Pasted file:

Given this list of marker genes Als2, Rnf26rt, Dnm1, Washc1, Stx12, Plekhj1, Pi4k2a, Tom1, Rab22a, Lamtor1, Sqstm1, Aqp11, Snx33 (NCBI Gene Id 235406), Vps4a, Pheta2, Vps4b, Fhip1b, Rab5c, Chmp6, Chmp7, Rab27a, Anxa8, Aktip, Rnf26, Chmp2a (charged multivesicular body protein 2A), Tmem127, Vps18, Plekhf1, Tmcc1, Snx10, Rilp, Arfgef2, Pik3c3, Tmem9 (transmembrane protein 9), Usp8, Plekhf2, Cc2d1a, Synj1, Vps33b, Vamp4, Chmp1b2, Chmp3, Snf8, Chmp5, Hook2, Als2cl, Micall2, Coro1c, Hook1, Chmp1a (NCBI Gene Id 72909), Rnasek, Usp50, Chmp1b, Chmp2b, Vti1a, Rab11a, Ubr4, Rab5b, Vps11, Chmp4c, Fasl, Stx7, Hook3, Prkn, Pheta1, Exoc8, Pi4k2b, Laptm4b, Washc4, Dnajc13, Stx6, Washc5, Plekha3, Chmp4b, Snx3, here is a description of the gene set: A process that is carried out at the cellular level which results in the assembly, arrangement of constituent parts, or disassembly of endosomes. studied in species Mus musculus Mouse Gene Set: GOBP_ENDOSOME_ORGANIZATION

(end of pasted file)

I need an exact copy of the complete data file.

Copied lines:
Given this list of marker genes Als2, Rnf26rt, Dnm1, Washc1, Stx12, Plekhj1, Pi4k2a, Tom1, Rab22a, Lamtor1, Sqstm1, Aqp11, Snx33 (NCBI Gene Id 235406), Vps4a, Pheta2, Vps4b, Fhip1b, Rab5c, Chmp6, Chmp7, Rab27a, Anxa8, Aktip, Rnf26, Chmp2a (charged multivesicular body protein 2A), Tmem127, Vps18, Plekhf1, Tmcc1, Snx10, Rilp, Arfgef2, Pik3c3, Tmem9 (transmembrane protein 9), Usp8, Plekhf2, Cc2d1a, Synj1, Vps33b, Vamp4, Chmp1b2, Chmp3, Snf8, Chmp5, Hook2, Als2cl, Micall2, Coro1c, Hook1, Chmp1a (NCBI Gene Id 72909), Rnasek, Usp50, Chmp1b, Chmp2b, Vti1a, Rab11a, Ubr4, Rab5b, Vps11, Chmp4c, Fasl, Stx7, Hook3, Prkn, Pheta1, Exoc8, Pi4k2b, Laptm4b, Washc4, Dnajc13, Stx6, Washc5, Plekha3, Chmp4b, Snx3, here is a description of the gene set: A process that is carried out at the cellular level which results in the assembly, arrangement of constituent parts, or disassembly of endosomes. studied in species Mus musculus Mouse Gene Set: GOBP_ENDOSOME_ORGANIZATION